I am currently working on a streaming API that generates a lot of textual content. As expected, the API gives out a lot of duplicates and we also have a business requirement to filter near duplicate data.

I did a bit of research on duplicate detection in data streams and read about Stable Bloom Filters. Stable bloom filters are data structures for duplicate detection in data streams with an upper bound on the false positive rate.

But, I want to identify near duplicates and I also looked at Hashing Algorithms like LSH and MinHash that are used in Nearest Neighbour problems and Near Duplicate Detection.

I am kind of stuck and looking for pointers as to how to proceed and papers/implementations that I could look at?

  • Could you give some information about the textual content? Is the content large or small documents (100-1K characters), is it only English, or a mix of languages, is it text or html or xml or ..., how many documents generated per hour, how long of a time window do you need to dedupe over? – Jeff Kubina Apr 29 '12 at 1:11
  • Hi, the text content are just small text! probably less than 200 characters. There are like 100-200 documents per second. Hope that helps – thickblood Apr 29 '12 at 9:58
  1. First, normalize the text to all lowercase (or uppercase) characters, replace all non-letters with a white space, compress all multiple white spaces to one, remove leading and trailing white space; for speed I would perform all these operations in one pass of the text. Next take the MD5 hash (or something faster) of the resulting string. Do a database lookup of the MD5 hash (as two 64 bit integers) in a table, if it exists, it is an exact duplicate, if not, add it to the table and proceed to the next step. You will want to age off old hashes based either on time or memory usage.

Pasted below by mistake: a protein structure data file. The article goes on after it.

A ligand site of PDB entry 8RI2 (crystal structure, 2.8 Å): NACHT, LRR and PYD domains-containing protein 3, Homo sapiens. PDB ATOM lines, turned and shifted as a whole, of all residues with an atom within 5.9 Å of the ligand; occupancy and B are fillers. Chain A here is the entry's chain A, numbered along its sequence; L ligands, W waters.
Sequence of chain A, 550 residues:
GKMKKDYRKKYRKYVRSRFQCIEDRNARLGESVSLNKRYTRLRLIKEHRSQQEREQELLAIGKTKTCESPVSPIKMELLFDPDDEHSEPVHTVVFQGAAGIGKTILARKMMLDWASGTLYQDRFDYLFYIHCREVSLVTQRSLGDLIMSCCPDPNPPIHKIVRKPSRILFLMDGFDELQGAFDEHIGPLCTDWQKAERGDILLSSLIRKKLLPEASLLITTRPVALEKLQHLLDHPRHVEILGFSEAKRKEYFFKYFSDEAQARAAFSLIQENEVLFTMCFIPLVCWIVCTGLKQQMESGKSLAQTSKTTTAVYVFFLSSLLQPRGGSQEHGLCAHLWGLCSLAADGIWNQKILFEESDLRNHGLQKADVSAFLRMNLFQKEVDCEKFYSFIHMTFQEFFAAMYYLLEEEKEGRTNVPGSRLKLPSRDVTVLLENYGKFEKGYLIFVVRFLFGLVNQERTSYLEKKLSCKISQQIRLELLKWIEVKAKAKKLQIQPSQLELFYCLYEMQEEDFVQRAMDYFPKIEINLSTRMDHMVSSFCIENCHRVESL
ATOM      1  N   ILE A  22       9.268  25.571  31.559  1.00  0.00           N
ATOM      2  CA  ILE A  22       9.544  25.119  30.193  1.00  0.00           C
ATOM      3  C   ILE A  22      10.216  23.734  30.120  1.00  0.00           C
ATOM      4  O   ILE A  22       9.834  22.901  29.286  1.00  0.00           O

2. To find near duplicates the normalized string needs to be converted into potential signatures (hashes of substrings), see the SpotSigs paper and blog post by Greg Linden. Suppose the routine Sigs() does that for a given string, that is, given the normalized string x, Sigs(x) returns a small (1-5) set of 64 bit integers. You could use something like the SpotSigs algorithm to select the substrings in the text for the signatures, but making your own selection method could perform better if you know something about your data. You may also want to look at the simhash algorithm (the code is here).

  3. Given the Sigs() the problem of efficiently finding the near duplicates is commonly called the set similarity joins problem. The SpotSigs paper outlines some heuristics to trim the number of sets a new set needs to be compared to as does the simhash method.


http://micvog.com/2013/09/08/storm-first-story-detection/ has some nice implementation notes

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